State Assembly Republicans late this week unveiled their biennial state roads budget proposal. One part of that proposal, according to legislative memos, includes a plan to ask the federal government to ease restrictions that prevent the state from implementing toll roads on major Interstate highways.
In the same proposal, Assembly Republicans call for the state to apply for enrollment in two federal pilot programs to study the costs and benefits of tolling and determine whether any major highways in Wisconsin would be suited for toll roads.
State lawmakers involved in the proposal say they’re far from writing any hard plans into the state’s 2017-19 budget to pursue toll roads in Wisconsin, and it’s not clear if the toll roads proposal will gain enough support among state lawmakers to remain part of the roads budget as talks roll out this spring.
Toll roads seem to get floated every time politicians want more money for roads. It’s kind of a “give us more money or we’ll have to create toll roads!” kind of threat. Although many states have moved to install toll roads to help pay for them, Wisconsinites are culturally opposed to them.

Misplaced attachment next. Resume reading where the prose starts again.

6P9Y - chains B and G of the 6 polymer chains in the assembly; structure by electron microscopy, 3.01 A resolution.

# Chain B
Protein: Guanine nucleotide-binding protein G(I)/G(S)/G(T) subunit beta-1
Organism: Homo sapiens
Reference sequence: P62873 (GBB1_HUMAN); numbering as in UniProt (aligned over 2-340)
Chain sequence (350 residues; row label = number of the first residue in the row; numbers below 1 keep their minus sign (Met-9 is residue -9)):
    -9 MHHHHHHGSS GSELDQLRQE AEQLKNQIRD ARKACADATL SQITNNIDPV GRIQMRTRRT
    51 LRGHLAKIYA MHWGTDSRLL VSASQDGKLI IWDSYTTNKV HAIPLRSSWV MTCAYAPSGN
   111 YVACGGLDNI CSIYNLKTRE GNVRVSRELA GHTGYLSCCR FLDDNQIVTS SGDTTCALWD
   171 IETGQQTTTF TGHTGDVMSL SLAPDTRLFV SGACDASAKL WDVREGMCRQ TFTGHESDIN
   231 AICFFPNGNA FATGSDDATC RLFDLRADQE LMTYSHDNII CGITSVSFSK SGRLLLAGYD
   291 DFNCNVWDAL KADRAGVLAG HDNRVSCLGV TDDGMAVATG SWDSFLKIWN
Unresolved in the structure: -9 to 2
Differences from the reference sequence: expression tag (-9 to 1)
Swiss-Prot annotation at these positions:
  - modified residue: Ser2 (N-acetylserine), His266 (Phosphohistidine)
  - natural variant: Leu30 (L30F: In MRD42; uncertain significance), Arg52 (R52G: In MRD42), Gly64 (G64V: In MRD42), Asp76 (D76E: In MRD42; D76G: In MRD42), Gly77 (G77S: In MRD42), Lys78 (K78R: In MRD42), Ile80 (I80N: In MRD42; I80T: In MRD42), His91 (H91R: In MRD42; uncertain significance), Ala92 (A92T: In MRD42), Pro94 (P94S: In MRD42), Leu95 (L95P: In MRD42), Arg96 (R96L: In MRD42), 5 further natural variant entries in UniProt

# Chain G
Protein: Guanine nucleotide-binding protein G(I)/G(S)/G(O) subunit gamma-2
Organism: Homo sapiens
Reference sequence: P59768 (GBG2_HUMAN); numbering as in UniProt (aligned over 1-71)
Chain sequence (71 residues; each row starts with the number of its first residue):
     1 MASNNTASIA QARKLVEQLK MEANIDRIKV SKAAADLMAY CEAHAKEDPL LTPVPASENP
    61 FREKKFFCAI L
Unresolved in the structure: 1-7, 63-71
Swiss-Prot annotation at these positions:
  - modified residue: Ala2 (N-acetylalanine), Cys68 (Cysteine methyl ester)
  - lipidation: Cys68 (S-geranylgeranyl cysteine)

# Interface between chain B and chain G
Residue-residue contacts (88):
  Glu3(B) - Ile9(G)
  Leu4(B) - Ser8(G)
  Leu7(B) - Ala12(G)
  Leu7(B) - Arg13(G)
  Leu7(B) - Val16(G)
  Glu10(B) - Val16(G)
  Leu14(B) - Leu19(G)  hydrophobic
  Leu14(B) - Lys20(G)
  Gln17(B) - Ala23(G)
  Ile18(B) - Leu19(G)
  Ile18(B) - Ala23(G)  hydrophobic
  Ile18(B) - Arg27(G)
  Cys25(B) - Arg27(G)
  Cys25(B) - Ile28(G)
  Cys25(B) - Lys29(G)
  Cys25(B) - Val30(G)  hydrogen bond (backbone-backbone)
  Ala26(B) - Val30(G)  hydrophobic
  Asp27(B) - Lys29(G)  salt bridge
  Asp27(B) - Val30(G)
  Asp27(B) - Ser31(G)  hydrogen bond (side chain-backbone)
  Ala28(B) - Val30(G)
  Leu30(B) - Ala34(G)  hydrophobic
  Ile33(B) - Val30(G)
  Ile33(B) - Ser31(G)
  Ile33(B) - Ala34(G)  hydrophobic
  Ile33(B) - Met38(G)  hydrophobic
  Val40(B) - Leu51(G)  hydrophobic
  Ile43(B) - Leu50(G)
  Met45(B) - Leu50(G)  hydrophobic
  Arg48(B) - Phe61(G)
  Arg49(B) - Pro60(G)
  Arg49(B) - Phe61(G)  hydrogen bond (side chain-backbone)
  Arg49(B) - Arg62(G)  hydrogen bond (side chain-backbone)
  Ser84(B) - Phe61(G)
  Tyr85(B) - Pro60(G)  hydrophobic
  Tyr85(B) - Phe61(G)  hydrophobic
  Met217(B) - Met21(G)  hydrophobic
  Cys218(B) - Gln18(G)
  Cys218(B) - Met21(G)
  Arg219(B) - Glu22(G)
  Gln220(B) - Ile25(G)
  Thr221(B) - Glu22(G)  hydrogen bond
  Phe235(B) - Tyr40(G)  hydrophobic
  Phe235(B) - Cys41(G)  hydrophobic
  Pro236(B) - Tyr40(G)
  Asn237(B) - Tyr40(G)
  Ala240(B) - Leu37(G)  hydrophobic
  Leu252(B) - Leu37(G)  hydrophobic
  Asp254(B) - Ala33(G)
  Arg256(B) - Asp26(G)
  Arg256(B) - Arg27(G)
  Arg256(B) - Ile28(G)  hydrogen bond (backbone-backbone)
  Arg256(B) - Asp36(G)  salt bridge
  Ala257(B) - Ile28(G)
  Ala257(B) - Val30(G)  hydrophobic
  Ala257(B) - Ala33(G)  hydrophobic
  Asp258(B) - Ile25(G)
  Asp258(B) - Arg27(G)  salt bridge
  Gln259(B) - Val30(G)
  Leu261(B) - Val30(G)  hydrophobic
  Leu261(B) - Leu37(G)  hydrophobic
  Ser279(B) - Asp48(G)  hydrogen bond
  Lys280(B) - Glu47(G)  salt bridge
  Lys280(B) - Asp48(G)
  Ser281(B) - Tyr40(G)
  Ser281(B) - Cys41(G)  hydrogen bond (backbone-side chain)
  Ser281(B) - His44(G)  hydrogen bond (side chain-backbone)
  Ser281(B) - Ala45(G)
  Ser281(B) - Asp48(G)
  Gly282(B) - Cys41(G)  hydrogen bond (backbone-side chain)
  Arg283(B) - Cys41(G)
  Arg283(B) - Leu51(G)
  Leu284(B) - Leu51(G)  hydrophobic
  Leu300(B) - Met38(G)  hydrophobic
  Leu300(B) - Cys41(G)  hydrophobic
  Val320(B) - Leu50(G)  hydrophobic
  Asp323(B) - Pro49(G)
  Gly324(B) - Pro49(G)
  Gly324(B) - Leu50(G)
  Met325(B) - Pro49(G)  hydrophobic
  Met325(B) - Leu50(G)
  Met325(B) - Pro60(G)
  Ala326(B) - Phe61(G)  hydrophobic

Personally, I don’t mind toll roads. The technology has gotten to the point of making the experience virtually painless and I generally support the notion of shifting the majority of the cost for roads to the people who use them. The gas tax is an indirect way of doing that. Toll roads are a direct way of doing the same thing. Obviously, the government still needs to have a general transportation budget to pay for necessary, but lightly traveled roads. But there are some places where toll roads are quite sensible.
What I oppose is implementing toll roads just to increase transportation spending. If the state want to make I94 between Milwaukee and Madison a toll road and lower transportation taxes accordingly, then fine. If they want to make it a toll road and just increase spending, then no thanks.